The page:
Jocys, pronounced “JO-cees,” is a Durham native who retired from the FBI in December. Soon after retiring, she says she has contacted local media and political action committees, talked with friends, reached out to community members, and set up a website in a quest to persuade 4 percent of Durham’s registered voters to sign a petition that would allow her to run as an unaffiliated sheriff’s candidate in November.

Jocys explained during the hearing that prior to deciding to challenge Birkhead for sheriff she had never run for political office. She said she considered the enormous task of collecting 9,248 signatures and decided “I need help.”

She said she checked the Mack Douglas firm out, but didn’t detect any red flags. Likewise, she did not have any previous contact with First Choice Contracting, and when she checked the company out, she didn’t see any red flags.

Jocys said she also enlisted a handful of volunteers who collected between 650 and 700 signatures, but the bulk were gathered by canvassers hired by First Choice Contracting. 

Jocys also told the BOE members that when she first heard of a petition irregularity—signatures on multiple sheets that appeared to be written by the same person, she “identified the canvasser and had them immediately fired.”

During cross examination by Birkhead attorney Dan Blue III, Jocys said the canvassers focused on large gatherings: parades, malls, grocery stores, and the downtown library instead of going door-to-door. She also instructed her volunteers to only collect the signatures of registered Durham voters with an address listed and that no one could sign for someone else.

Jocys acknowledged not witnessing the training that paid First Choice Contracting employees may have received, nor did she witness the canvassers talking about her campaign.

“Jocys did not disclose her relationship with [First Choice] in her campaign finance reports,” Birkhead said in his emailed statement. “Without the hearing today, the electorate would have never known.”

In early May, Jocys announced that the BOE had validated 9,599 signatures from the county’s registered voters in support of her campaign and certified her as a candidate.

She handily surpassed the 9,248 signatures needed—four percent of the county’s registered voter—before the May 17 deadline.

“I am humbled by the overwhelming support from Durham County voters for our campaign,” Jocys said in a press release.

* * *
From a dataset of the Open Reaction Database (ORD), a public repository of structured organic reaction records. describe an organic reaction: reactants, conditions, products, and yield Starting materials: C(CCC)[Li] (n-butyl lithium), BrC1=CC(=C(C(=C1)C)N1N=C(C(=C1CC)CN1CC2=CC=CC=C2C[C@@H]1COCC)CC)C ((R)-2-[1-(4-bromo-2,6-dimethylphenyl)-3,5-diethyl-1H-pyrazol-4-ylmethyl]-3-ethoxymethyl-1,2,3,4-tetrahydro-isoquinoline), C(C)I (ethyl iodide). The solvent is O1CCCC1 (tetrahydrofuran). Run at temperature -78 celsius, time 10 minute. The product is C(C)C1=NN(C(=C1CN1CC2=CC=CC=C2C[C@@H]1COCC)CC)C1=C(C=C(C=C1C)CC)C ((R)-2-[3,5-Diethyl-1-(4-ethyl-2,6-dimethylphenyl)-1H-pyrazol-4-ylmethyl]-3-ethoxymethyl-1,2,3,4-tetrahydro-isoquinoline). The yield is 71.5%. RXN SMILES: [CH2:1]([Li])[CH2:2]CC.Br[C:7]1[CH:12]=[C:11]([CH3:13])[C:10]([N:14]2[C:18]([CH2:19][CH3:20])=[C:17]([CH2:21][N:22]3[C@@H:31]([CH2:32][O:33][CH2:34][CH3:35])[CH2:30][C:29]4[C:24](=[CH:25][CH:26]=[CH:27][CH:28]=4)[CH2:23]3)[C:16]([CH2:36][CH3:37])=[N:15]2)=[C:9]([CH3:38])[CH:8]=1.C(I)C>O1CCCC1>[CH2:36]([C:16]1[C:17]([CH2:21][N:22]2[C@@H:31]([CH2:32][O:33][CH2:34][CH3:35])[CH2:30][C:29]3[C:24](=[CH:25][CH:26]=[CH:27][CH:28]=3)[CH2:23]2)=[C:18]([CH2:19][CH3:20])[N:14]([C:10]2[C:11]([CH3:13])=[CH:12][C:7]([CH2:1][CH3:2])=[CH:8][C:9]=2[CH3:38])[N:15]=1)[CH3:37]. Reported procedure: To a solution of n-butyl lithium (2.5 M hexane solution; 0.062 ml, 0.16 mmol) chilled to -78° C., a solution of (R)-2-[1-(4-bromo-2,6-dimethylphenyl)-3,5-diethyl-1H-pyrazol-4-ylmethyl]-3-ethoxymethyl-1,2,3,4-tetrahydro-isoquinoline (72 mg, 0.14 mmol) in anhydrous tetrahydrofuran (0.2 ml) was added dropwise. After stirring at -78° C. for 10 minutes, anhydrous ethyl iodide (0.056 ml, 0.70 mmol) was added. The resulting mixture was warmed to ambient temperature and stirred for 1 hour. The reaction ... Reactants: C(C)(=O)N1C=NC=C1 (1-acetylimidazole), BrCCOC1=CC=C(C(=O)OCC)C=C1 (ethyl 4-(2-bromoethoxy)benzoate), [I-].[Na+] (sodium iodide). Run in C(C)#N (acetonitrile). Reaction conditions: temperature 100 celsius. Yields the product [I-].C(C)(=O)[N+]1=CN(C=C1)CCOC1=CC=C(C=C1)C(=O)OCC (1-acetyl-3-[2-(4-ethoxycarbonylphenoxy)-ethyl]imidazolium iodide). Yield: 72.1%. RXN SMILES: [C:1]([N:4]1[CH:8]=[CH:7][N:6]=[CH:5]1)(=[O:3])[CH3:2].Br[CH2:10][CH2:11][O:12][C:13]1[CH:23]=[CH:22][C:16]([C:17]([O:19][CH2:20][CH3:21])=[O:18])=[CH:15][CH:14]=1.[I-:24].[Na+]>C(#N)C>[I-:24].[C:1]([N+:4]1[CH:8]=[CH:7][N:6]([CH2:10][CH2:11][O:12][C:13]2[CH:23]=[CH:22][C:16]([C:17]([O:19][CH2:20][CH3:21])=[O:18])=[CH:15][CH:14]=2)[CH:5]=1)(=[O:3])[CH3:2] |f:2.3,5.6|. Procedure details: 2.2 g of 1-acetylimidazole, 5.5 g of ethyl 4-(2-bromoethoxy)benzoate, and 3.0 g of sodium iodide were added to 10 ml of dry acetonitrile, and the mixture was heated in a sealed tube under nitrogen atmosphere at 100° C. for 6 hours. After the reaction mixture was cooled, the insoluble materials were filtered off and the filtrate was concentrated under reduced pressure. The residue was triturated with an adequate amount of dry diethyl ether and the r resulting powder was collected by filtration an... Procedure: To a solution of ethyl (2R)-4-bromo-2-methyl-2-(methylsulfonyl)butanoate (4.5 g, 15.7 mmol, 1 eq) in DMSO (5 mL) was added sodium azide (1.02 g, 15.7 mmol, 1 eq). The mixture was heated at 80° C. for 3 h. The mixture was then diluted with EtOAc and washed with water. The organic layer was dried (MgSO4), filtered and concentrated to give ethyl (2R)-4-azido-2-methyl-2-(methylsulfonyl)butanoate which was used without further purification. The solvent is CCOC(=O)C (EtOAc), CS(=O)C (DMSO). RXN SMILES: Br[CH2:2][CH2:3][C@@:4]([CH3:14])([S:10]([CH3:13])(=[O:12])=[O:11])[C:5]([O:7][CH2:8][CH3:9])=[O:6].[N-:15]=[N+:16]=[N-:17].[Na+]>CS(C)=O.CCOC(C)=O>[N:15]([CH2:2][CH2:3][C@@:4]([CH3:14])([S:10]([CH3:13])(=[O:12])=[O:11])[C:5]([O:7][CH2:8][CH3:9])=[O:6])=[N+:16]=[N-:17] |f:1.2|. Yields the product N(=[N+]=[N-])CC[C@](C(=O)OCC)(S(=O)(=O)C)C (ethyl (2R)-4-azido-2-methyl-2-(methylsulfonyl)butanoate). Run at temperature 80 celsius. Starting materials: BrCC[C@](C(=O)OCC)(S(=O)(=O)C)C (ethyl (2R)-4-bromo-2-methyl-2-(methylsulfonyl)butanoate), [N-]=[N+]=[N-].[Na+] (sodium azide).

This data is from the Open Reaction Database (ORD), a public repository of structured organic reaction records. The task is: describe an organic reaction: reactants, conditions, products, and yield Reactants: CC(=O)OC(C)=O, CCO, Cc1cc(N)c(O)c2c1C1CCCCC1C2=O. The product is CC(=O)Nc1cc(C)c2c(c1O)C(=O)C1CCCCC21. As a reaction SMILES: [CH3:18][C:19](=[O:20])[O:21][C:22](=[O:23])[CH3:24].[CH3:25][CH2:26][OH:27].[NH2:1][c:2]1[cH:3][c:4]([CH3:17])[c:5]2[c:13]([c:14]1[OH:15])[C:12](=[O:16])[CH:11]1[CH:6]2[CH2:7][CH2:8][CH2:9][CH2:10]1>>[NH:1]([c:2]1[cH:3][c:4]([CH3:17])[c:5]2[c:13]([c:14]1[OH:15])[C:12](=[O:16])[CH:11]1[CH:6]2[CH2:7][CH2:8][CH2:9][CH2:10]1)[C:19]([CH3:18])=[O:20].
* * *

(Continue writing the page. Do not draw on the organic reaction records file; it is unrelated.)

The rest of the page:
On May 30, officials with the NC Board of Elections told the INDY that Jocys’s campaign was under investigation to determine why the names of thousands of registered voters that appeared on her petition to get on the ballot were invalid.

Patrick Gannon, a spokesman with the NC Board of Elections, told the INDY that more than a third of the 15,685 signatures—6,086—were rejected as invalid.

“This is an unusually high number of rejected signatures,” Gannon said.

One day after state elections officials announced the Jocys’s campaign was under investigation, Birkhead filed a seven-page challenge filed with county elections officials. In addition to duplicate signatures and other irregularities, the incumbent said 41 people who signed Jocy’s signature were dead.

“Even though the irregularity was ‘caught’ by the [Durham] Board of Elections, the submission of the names of deceased individuals is an indication of forgery and fraud which raises questions about the validity of the other signatures,” Birkhead stated in his challenge.

The incumbent’s attorney, Dan Blue III of Raleigh, had a sole witness, Grace Marsh, a sheriff’s employee who stated that she received a letter last month from county elections officials indicating she was not registered to vote and that her name had appeared on a petition in support of Jocys’s campaign to unseat her boss.

Marsh said she became “immediately upset” and she visited the local BOE office where she cleared up the matter and learned “many signatures had been thrown out.” 

During cross examination, Marsh told Michael Crowell, Jocys’s attorney, that she had worked for Birkhead’s campaign in 2018, and was employed by the sheriff’s office in 2019 after he was elected. Marsh explained that the job for her was created to fulfill Birkhead’s campaign promise to be more transparent in the community.

“Would it be fair to say the job was created for you?” Crowell asked Marsh. “Would it be fair to say that if the sheriff lost the upcoming election you would be out of a job?”

Marsh said that’s why “it was all the more strange that my name would appear on a petition.”

In her statement, Jocys echoed a sentiment her attorney shared with the BOE members: the sheriff’s complaint—if upheld—would have disenfranchised thousands of Durham County voters who signed her petition to appear in the November ballot.

“His complaint basically asked an elections board to cancel a democratic choice so he could avoid debate on his record during a time of record-level gun violence in Durham,” Jocys said.